The Online Privacy Debate

Companies that track and collect online consumer data give marketers the chance to serve up ads that are customized to an individual user’s wants, likes and needs.  In theory this kind of marketing, called Behavioral Targeting (or BT) offers a win-win for consumers and marketers alike.  Marketers get to save money by serving ads only to the best potential prospects  and consumers are served ads that are highly relevant to them.

What allows this to happen is data collection.  Cookies are stored on a user’s computer, or  something called a PIE (persistent identification element) that cannot be easily deleted or detected.  Tracking companies then assemble and analyze data in order to gain insight into patterns that marketers may want.  And this is big business.  According to Forrester Research, companies in the U.S. spend more than $2 billion on third-party consumer data each year. Add in dollars spent on market research and other kinds of derived information, and that number balloons even higher.

All of this has contributed to an ongoing and heated debate. Often people don’t like the idea of being followed and don’t want their information shared.  And as the demand for mobile marketing and location data grows, concerns about data trackers that can follow digital footprints in real time are growing.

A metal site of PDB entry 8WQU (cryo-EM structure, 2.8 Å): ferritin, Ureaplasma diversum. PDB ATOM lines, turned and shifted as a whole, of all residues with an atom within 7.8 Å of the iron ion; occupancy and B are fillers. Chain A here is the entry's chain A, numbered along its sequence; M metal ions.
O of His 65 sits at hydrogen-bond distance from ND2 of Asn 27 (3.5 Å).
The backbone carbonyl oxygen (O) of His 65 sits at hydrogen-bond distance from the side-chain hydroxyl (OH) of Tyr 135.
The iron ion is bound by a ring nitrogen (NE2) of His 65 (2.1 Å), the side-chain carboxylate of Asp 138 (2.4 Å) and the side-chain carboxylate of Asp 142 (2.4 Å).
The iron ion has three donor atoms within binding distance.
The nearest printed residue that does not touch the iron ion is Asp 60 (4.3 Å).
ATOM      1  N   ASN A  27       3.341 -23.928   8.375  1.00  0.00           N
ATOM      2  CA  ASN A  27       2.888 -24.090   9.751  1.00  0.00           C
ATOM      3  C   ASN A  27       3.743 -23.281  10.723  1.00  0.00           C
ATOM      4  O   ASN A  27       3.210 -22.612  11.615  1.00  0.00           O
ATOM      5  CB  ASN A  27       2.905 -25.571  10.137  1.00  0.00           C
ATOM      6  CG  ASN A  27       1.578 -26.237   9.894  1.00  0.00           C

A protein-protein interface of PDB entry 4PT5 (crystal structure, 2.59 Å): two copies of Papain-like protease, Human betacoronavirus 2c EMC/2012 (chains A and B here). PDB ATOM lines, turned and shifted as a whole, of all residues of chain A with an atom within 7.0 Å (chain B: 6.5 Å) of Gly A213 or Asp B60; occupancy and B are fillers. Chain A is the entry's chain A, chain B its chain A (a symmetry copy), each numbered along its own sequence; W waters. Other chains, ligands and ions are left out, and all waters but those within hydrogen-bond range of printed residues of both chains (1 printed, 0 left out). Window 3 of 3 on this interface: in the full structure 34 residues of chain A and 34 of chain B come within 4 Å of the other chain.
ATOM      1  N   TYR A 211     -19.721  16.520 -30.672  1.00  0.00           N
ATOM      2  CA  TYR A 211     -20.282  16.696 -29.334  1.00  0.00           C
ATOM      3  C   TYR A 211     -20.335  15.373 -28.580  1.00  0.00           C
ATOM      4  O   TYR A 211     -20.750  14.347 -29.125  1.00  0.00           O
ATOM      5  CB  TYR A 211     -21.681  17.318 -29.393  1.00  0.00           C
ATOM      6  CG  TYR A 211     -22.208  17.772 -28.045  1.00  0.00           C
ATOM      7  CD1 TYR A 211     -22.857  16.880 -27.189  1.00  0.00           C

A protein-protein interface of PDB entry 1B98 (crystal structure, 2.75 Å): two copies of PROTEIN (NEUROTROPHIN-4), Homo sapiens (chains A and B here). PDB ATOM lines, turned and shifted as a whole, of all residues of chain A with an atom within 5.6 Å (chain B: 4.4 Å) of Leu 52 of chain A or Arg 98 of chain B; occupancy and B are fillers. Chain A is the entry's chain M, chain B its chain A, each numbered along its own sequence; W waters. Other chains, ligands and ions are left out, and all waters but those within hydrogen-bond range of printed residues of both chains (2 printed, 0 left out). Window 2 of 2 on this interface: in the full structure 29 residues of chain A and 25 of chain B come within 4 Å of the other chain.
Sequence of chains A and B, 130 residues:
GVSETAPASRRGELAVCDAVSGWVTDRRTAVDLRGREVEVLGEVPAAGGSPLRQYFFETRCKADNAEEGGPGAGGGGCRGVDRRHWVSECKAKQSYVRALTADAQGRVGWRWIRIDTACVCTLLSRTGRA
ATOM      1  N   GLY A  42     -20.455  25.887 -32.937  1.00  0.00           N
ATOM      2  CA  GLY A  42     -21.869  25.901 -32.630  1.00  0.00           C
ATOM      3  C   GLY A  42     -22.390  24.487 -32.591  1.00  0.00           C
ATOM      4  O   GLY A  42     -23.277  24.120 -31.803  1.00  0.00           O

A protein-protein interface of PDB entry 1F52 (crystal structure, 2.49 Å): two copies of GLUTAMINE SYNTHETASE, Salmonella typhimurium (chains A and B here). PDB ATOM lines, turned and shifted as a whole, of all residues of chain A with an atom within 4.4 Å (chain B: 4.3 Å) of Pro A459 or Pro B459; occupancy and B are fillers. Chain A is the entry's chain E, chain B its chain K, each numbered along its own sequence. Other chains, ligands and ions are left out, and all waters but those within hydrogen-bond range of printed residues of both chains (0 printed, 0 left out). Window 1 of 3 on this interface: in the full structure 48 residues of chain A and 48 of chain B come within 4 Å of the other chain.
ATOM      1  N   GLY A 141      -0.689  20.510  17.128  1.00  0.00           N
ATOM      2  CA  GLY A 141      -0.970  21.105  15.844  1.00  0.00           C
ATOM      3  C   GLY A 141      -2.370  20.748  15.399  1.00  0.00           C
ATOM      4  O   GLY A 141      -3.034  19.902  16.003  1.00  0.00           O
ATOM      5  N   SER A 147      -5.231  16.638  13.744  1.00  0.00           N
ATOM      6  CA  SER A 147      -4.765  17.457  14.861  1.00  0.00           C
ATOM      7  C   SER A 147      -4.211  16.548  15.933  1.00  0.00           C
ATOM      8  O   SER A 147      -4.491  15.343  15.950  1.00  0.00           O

Proponents of industry regulation want to make sure “personally identifiable” data remains private. Opponents worry that implementation of such a law will be costly and inhibit Internet innovation.  The debate ranges from “Privacy is dead . .. Get over it!”  and “the appeal of online services is to broadcast personal information on purpose” to “Privacy protects us from abuses from people in power” and fears that data tracking will have a “chilling effect on our First and Fourth Amendment rights”.

In response to these concerns, some companies are trying to build a marketplace to help people decide how much data they want to share, and with who.  Companies like Personal and Experian are attempting to give consumers deals and even cash in exchange for sharing their data.  However, the prevailing perspective among online advertisers is that the current system can continue to support targeted advertising as long as the industry provides more transparency and tools for turning off tracking.

And the conversation continues.  In the news this week is Google’s just announced new privacy policy. “Some have expressed concern about whether consumers can opt out of our updated privacy policy… We believe that the relevant issue is whether users have choices about how their data is collected and used,” wrote Pablo Chavez, Google’s director of public policy.

Representative Ed Markey, a senior member of the House Energy and Commerce Committee and co-chairman of the Congressional Privacy Caucus shot back in a statement,” Sharing users’ personal information across its products may make good business sense for Google, but it undermines privacy safeguards for consumers.

Where do you stand?

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